The first MiniFest was a beer fest unlike any other‏

Posted: July 13, 2015 by amyotravel in Events, News
Tags: , , ,
Cazuela's spacious patio was perfect for the event.

Cazuela’s spacious patio was perfect for the event.

The weather was absolutely perfect on the patio Saturday at Cazuela’s for the first MiniFest. The sky was overcast, but only delivered brief and minimal sprinkles on occasion. My good friend and hop-centric beer tasting companion Paulette and I pulled up to Cazuela’s just about a half hour after the general admission start time.

As tends to happen with new festivals, there were a few little issues. I was told ahead of time that one of the breweries scheduled to attend (Kaktus) had to pull out. At such a small festival, that could be kind of a big deal. But the other four breweries poured on. Another issue gave us a shaky first impression. We parked and walked into Cazuela’s. But it turned out that they wanted everyone to park in a separate lot and enter west of the main building. We were told we actually had to leave Cazuela’s, even though it was on their patio that connects to the restaurant, move our car to that other lot, and enter on the west side. Some good signage would have been helpful because it was a little annoying.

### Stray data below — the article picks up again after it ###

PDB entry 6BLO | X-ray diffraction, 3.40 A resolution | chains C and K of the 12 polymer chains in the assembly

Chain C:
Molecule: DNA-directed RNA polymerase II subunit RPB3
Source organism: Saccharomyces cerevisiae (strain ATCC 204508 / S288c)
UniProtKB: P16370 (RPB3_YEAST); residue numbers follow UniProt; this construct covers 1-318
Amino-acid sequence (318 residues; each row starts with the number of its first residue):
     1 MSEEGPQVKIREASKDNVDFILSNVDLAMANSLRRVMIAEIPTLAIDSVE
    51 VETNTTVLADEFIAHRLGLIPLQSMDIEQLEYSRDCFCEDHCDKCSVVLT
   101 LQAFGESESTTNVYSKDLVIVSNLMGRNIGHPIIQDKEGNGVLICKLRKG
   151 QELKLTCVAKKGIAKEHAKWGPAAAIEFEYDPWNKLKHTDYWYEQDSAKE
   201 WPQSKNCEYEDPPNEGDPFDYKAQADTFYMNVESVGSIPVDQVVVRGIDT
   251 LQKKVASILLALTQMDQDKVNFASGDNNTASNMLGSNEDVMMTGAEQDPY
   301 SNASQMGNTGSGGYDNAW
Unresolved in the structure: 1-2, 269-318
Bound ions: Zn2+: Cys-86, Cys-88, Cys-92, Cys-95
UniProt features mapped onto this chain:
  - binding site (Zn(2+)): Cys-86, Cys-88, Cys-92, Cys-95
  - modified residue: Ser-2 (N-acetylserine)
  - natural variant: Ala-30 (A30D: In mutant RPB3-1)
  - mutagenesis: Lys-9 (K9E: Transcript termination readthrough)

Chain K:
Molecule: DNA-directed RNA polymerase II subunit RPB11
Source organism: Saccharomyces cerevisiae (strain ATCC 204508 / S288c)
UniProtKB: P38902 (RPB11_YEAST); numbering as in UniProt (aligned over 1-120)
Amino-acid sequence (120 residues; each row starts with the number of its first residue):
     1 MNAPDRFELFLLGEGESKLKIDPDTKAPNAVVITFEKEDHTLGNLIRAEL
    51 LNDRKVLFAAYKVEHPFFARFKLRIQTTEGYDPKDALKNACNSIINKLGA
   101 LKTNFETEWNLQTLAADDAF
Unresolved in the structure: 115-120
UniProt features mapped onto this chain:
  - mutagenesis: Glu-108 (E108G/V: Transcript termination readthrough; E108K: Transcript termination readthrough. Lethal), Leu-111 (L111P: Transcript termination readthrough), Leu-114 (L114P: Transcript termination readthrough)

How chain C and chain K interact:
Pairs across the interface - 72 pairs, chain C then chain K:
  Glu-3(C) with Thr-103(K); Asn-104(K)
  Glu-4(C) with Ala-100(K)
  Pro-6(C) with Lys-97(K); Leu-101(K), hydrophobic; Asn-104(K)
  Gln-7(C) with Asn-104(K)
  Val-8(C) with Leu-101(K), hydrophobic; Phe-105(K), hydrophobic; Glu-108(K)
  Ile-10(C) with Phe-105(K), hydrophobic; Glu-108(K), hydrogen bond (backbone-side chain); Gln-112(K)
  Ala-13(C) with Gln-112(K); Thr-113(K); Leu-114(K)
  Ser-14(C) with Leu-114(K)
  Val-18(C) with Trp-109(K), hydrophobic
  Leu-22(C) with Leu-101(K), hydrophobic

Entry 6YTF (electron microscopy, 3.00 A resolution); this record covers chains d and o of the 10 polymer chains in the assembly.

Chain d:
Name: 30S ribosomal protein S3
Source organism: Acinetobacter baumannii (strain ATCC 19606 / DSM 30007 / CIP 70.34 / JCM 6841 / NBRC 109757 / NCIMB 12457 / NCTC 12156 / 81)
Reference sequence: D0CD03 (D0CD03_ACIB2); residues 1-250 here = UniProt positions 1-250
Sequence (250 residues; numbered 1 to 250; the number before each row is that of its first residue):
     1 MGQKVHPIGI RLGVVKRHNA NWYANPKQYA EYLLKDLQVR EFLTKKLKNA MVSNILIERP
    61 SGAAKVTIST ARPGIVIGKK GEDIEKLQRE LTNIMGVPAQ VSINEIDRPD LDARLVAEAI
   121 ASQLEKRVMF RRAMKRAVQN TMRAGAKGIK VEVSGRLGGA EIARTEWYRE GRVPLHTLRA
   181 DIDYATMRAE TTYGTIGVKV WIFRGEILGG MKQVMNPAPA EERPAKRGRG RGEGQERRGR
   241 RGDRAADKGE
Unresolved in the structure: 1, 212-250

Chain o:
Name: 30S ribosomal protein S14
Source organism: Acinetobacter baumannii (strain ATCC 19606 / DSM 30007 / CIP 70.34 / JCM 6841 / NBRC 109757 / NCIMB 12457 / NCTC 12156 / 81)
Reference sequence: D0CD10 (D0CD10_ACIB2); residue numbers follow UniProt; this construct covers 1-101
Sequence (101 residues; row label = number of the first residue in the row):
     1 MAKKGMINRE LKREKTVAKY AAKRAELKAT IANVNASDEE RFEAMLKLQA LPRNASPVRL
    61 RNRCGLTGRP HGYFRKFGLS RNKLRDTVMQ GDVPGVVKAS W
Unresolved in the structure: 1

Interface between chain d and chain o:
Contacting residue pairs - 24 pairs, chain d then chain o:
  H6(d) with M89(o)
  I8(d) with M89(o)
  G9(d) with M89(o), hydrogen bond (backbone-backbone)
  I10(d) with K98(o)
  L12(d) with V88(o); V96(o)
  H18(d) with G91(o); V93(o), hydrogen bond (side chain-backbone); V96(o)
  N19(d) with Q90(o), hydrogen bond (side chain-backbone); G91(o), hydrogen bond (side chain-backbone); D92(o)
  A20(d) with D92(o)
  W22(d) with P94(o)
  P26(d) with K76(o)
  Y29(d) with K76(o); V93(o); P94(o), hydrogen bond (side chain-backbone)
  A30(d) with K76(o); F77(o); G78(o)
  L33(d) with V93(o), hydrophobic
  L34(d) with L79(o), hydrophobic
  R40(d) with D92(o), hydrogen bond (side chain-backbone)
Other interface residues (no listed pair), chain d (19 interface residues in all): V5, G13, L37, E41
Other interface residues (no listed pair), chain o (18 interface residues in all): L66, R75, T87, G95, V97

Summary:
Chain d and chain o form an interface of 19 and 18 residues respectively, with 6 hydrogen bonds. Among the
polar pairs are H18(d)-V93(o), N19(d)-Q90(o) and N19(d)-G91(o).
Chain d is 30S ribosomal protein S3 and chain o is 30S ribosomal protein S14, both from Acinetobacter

Once in the correct lot, the entry point was not apparent, either, because there were no lines. At all. At a beer fest. I know ticket sales were limited, but you don’t expect to walk right in. After entry, you had your ID checked, received a wristband, a plastic cup, and three drink tickets. The tickets were good for samples of about four ounces each. More sampler tickets were available for purchase as well as tickets for full pints.

Breweries in attendance included, of course, Cazuela’s as well as Red Door, Albuquerque Brewing, and Ponderosa. There were never any lines for beer. For those of us that have stood in the hot sun in long beer lines at many festivals, this is where the beer gods rewarded us, and mightily. There was plenty of seating at tables, both in the “sun” (partial, due to overcast skies) and in the covered portion of the patio. It may well have been the most comfortable I have ever been hanging out at a beer fest. The quality of beers and the ease of getting them definitely made up for the small number of vendors. It was also really great to be able to have extended conversations with the staffs at each of the vendor booths.

Red Door brought a new saison that was one of the best of the fest.

Red Door brought a new saison that was one of the best of the fest.